During my last stay in Paris, I had the great pleasure to meet Marie-Claire Pleros, bookseller at the bookshop “l’arbre à lettres”, the book tree, in my quartier in Paris. The bookshop is situated in 62 rue du Faubourg St. Antoine, just a couple of minutes from the Bastille. I visit the bookshop every time I am in Paris to discover some old and new French books. They have a lot of French literature, but also art books, books about Paris and they have a wonderful children’s books section. Marie-Claire was kind enough to consent to this interview that gives you an idea about the work and the worries of an independent bookshop in Paris.
Can you please tell me a bit about your bookshop, how long it has been around, if it is an independent bookshop or part of a chain, and what part you play in it?
“L’arbre à lettres” used to be a chain of bookstores in Paris. The first of its bookstores was founded in 1980, but some time ago, the chain was broken up and the bookshops became independent. In the summer of 2015, Actes Sud [one of bigger indie publishers in France] bought the “l’arbre à lettres” bookshop close to the Bastille. I am part of the management team of this bookshop and I worked in the Actes Sud bookshop in Calais before.
Who makes the decisions about the range, presentation and categories of your bookshop?
This is a group effort. Our team gets to decide which categories we use and we like to experiment with them. It is important to us that the categories add to the visibility of our books, that they are easy to understand to our customers – and we like to create “surprise effects” that lead to unexpected discoveries.
The programme of our shop, again, is a team effort. Our criteria include e.g. that our experts feel an affinity for the titles, but we also have a good sense of what our customers might like. And, thirdly, we want to make sure that we have a different programme than the library next door.
We have a very strong literature section and also carry unusual and highbrow titles. In addition, our size is also a distinctive feature – we are rather big and offer a wide selection.
Who are your clients?
We have a mix of regular clients and passing trade [the bookshop is very close to the lively Bastille district]. We know our regulars because they come in quite often – and we see their orders come in. In addition, we have a loyalty card.
How does your loyalty card work?
It’s a highly classical offer: after your fifth purchase you get a discount on the sixth purchase. The previous purchases are added up and we offer a 5% discount that we deduct from the sixth purchase. This is the maximum we can offer – in France we have a law, “la loi Lang”, that states that book prices are fixed. We can, however, offer 5% off.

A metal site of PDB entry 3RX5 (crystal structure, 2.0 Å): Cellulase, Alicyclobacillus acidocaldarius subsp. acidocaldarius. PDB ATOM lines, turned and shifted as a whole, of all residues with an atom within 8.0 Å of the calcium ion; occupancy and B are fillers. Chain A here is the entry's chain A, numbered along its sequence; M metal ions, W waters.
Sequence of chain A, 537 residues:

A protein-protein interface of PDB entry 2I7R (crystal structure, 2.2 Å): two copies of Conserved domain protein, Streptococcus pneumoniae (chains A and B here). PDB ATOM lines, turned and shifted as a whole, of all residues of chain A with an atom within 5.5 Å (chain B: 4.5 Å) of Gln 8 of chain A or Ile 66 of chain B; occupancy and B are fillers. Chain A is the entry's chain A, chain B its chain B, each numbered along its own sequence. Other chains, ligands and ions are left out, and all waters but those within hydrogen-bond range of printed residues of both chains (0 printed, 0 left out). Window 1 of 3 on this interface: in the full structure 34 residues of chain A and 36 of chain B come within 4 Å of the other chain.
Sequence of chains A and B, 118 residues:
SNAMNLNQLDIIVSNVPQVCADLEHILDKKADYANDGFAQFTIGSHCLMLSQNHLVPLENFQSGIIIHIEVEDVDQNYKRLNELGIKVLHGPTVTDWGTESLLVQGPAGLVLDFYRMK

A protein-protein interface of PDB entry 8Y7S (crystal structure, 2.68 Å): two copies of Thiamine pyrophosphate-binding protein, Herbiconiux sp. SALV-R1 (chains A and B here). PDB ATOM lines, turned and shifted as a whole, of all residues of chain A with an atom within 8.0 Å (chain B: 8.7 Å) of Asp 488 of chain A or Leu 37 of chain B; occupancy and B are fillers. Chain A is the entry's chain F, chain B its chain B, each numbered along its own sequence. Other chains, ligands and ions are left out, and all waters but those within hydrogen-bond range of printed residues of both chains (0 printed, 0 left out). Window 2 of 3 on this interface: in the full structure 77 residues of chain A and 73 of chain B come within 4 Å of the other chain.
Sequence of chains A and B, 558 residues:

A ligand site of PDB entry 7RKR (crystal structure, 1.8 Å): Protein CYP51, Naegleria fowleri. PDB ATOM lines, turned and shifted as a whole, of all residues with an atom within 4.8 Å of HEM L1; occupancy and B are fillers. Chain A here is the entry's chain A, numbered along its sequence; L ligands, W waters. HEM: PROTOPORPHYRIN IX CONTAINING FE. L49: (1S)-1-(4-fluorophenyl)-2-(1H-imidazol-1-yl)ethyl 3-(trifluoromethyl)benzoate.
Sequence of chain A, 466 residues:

Other discounts are only possible after 2 years or when a book is out of print.
How and where do you buy your books?
We buy our books directly from the publishing houses. We receive visits from sales representatives on a regular schedule and put our orders in. We don’t really deal with wholesalers, but rather with smaller distributors.
Some publishing houses have joined forces and sell via the same distributor. And bookshops are ranked according to their size and importance. This position gives you more or less power to negotiate prices with the publishing houses – and the negotiations are very hard. The book chain is very tight.
Do you organise events in your bookshop? And if so, what kind of events and how many?
Yes, we do organise events. Usually four per month, but sometimes even more. This can be classical readings or readings and discussions with the author of a book. But we sometimes invite several authors to a joint event, e.g. a poetry reading, and we also have events where we combine music and a reading.
The decisions who we want to invite and what kind of event we want to create are taken by the team. And in the end, the events are organised and carried out by the team members. It is a lot of work.
How important are events for your bookshop?
These events are very important for us. They increase the visibility of our books and they increase our sales. Because in the end, we have to cater to our love for literature and the need to make money; “c’est la passion et le commerce”.
In Paris, there is a lot of competition for people’s attention. In Calais, it was a lot easier to draw a big crowd to our events.
What do you perceive of as the biggest challenge?
To make people understand that entering a bookshop is an engagement, a political act.
To me, a big challenge is to make people understand what a book is and what kind of work goes into it. What a great freedom we get through bibliodiversity.
The challenge at the moment is to survive as a bookshop in a context where commerce is dematerialised.
What we try to do is to make people interact with authors, bookshop people and others in the field to increase the esteem for their work. Books are cultural objects and this needs to be defended: “Ce sont des objets culturels à défendre.”
If you could make a wish, what would it be?
I wish I were able to see into the future.
The book chain is very tight at present and many people are scared to make wrong decisions and drown. I would love to know in what direction we are moving in this field in order to make the right choices.
My wish is to come out stronger of this challenging period and to be able to continue to offer great books and reading experiences.
Apparently, Marie-Claire and her team are making many very good choices already. The bookshop is a lively place, the selection is amazing, and there is a lot to discover. Next time you’re in Paris, drop by: 62 rue du Faubourg St. Antoine, 75012 Paris (www.arbrealettres.com)